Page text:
The Sun flared late last week and sent a series of coronal mass ejections in our direction. The high-speed charged particles smacked into the Earth’s upper atmosphere on June 22, 2015, and ignited aurorae borealis as far south as Georgia and Virginia, for example. The deep-southern hemisphere had fine shows of aurorae australis as well. If you missed these splendid vistas, the striking timelapse by astrophotographer Alan Dyer will give you a taste of the intensity and color of the display. Dyer is a master of nightscape and timelapse photography, and when he learned of the possibility of a striking auroral display, he packed his equipment and set to work. He wrote of his impromptu timelapse project on the night of summer solstice:
For the June 22 outbreak of Northern Lights across the sky, I shot some 2,200 frames, and assembled them into the time-lapse compilation here.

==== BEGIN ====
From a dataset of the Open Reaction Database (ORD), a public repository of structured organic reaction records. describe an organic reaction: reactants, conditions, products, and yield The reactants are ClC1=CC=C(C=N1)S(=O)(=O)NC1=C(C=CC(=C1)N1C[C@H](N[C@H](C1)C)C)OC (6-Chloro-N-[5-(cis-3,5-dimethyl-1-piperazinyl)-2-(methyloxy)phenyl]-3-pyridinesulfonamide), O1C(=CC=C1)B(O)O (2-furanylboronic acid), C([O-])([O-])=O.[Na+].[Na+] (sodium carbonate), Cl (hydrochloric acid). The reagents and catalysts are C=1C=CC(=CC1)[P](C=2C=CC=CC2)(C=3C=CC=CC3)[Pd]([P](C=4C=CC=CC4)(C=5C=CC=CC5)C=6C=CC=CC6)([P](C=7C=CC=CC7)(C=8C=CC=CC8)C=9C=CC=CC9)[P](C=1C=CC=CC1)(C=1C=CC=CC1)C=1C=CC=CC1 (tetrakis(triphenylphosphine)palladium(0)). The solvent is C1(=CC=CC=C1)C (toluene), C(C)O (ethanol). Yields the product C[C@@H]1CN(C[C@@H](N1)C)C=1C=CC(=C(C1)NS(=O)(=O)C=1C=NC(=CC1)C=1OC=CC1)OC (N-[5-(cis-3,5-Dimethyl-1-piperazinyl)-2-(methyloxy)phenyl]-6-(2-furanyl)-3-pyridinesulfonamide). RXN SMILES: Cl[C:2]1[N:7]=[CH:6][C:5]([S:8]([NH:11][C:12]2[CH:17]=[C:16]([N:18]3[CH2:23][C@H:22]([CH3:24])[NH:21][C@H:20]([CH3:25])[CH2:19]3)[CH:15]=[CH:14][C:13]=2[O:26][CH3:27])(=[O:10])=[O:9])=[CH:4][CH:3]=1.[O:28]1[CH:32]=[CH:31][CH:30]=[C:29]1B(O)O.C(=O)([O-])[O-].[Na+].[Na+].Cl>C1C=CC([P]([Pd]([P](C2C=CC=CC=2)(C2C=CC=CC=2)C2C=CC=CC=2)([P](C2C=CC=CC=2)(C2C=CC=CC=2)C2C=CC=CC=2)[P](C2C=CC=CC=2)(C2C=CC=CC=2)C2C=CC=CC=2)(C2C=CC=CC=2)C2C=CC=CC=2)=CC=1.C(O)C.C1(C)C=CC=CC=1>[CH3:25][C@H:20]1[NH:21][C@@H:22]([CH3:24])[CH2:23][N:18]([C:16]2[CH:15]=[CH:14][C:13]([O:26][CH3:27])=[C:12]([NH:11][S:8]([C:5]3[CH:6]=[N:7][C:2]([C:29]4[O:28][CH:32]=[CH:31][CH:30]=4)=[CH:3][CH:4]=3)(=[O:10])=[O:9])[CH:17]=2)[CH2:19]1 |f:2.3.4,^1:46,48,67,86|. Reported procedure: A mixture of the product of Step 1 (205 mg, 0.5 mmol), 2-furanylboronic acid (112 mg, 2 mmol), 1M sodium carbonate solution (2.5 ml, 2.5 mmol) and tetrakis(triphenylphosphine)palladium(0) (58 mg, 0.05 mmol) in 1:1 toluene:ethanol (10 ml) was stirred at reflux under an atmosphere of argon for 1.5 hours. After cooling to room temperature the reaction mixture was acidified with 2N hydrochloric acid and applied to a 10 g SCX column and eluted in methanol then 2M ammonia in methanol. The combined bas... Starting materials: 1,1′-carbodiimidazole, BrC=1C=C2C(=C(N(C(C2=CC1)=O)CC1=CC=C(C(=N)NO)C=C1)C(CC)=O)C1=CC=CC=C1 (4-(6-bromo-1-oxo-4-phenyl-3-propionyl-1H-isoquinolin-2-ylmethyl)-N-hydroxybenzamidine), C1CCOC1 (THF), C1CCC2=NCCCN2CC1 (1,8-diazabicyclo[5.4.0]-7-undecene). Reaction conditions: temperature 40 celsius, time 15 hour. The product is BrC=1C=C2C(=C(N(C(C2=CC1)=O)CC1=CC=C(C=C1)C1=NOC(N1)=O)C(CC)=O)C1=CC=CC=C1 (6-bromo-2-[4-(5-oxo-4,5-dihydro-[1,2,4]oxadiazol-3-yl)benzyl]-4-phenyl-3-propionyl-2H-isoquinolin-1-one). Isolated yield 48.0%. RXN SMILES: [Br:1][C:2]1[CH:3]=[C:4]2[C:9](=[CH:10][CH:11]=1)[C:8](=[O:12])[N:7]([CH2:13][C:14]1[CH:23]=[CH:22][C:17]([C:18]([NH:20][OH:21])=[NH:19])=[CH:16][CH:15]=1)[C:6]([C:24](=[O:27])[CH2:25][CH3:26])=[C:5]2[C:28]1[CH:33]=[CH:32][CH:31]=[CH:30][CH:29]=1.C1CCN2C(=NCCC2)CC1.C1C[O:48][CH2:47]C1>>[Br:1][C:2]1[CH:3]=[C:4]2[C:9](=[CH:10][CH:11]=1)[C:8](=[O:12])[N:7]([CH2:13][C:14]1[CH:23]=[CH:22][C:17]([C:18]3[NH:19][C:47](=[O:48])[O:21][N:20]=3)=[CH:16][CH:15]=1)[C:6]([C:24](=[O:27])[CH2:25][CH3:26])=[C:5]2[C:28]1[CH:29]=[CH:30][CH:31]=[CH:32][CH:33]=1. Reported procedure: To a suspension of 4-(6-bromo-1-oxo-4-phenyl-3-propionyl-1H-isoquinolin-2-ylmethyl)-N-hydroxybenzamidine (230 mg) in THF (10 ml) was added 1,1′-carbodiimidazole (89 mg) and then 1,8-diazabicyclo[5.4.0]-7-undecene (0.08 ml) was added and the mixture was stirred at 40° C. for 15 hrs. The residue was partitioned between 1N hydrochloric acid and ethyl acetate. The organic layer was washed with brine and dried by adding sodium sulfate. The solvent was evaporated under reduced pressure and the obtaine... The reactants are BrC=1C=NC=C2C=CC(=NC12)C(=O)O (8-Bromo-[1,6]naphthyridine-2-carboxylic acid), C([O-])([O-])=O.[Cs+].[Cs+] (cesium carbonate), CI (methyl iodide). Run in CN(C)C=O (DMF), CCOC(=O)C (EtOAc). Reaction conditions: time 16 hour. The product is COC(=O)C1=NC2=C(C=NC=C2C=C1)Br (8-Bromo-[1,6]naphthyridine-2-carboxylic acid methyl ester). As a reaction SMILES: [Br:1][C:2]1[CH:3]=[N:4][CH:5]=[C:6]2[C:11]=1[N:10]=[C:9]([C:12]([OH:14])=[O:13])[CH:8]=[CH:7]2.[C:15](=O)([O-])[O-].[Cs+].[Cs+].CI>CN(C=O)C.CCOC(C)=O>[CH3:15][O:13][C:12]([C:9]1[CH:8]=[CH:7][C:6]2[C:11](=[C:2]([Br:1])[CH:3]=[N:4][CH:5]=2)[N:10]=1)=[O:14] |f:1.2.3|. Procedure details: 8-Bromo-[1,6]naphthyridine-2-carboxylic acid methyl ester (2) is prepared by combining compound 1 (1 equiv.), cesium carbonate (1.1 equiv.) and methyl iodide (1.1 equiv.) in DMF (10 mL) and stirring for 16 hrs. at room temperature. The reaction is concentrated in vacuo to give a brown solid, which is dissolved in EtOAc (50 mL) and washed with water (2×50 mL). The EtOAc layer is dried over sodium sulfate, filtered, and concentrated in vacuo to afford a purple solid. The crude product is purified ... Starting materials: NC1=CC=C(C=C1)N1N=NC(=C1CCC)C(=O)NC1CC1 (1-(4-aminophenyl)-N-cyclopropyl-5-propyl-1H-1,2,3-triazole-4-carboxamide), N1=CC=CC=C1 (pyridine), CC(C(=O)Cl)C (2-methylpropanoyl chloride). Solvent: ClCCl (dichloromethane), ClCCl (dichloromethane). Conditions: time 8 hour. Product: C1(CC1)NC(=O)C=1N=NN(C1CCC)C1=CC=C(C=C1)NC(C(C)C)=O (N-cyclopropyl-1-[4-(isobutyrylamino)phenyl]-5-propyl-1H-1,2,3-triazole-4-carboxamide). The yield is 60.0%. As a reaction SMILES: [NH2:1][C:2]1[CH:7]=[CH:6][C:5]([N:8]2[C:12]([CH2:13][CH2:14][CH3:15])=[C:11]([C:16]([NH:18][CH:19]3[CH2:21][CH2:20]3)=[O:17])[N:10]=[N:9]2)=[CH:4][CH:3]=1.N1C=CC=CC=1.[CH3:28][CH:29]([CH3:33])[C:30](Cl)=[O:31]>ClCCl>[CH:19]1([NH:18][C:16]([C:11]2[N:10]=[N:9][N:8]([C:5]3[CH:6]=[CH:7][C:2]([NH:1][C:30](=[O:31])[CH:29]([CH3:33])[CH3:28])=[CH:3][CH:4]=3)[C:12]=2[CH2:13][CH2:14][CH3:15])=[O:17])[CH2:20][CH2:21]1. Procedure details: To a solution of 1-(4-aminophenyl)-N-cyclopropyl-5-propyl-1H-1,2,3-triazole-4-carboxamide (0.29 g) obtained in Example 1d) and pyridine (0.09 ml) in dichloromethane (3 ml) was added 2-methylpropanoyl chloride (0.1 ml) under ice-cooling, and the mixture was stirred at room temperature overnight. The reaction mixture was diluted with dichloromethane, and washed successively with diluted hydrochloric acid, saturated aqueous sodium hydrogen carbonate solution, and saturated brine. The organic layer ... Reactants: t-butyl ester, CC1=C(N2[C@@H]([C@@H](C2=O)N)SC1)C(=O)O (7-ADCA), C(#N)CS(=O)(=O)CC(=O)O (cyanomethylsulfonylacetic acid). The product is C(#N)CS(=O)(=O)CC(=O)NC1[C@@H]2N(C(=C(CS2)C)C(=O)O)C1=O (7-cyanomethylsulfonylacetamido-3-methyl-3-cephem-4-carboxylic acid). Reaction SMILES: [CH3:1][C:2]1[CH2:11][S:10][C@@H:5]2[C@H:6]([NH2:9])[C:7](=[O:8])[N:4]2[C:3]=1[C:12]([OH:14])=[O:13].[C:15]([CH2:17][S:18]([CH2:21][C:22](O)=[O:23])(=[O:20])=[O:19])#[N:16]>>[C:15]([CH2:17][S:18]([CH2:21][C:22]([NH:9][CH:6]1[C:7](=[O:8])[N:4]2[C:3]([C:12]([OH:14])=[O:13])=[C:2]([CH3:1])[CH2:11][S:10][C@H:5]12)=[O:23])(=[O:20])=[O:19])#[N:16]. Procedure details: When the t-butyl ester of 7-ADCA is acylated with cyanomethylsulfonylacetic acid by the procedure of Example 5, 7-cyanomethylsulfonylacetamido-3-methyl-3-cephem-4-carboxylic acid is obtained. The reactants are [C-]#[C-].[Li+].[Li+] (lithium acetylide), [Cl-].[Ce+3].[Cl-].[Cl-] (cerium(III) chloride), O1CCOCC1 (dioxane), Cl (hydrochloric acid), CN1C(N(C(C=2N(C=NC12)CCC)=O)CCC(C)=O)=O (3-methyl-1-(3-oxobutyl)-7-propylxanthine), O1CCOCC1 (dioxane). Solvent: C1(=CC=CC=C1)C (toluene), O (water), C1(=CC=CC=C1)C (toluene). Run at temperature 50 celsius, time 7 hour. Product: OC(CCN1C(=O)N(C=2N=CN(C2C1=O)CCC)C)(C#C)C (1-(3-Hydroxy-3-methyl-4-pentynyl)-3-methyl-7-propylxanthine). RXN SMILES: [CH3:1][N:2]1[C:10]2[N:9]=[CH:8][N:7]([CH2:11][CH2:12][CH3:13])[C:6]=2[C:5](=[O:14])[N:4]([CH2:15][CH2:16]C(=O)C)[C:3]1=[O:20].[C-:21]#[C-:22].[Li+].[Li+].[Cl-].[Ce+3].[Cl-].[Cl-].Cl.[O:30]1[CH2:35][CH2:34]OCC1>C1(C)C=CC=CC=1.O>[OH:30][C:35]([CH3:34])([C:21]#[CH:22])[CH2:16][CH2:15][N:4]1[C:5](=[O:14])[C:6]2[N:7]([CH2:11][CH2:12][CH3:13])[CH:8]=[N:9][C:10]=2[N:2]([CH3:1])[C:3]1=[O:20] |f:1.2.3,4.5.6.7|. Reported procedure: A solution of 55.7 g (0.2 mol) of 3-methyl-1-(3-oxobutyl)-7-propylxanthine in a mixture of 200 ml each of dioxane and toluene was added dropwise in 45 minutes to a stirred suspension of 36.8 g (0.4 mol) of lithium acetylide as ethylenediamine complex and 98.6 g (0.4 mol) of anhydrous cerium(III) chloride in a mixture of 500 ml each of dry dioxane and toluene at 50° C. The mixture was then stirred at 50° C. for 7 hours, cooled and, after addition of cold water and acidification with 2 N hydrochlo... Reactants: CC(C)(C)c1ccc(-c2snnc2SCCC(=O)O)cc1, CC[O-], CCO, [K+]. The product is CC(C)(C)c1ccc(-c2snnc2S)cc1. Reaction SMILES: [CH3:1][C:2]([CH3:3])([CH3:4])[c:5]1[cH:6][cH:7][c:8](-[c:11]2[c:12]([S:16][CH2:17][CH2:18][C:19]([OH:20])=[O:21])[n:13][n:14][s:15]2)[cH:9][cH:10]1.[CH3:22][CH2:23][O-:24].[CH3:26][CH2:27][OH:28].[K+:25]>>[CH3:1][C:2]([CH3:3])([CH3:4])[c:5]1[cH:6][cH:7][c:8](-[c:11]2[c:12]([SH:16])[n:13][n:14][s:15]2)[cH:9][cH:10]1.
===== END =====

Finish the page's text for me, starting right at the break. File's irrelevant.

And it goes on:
One sequence records the entire sky and the complete development of the display, from when it first appeared in twilight about 11:15 p.m., to when it faded into a diffuse glow across the sky by 1:15 a.m. I shot that sequence with an 8mm fish-eye lens, to capture a scene suitable for projection in a digital planetarium theatre.
I shot the other sequences with 15mm and 24mm lenses. All total, the 3-minute movie comes from about 50 gigabytes of images.
You can learn more about how to take excellent nightscape images and assemble them into timelapse video in Alan’s comprehensive e-book on the subject.
The stupendous auroral display was also visible from space, and astronaut Scott Kelly captured and tweeted this stirring video from the International Space Station:
— Scott Kelly (@StationCDRKelly) June 23, 2015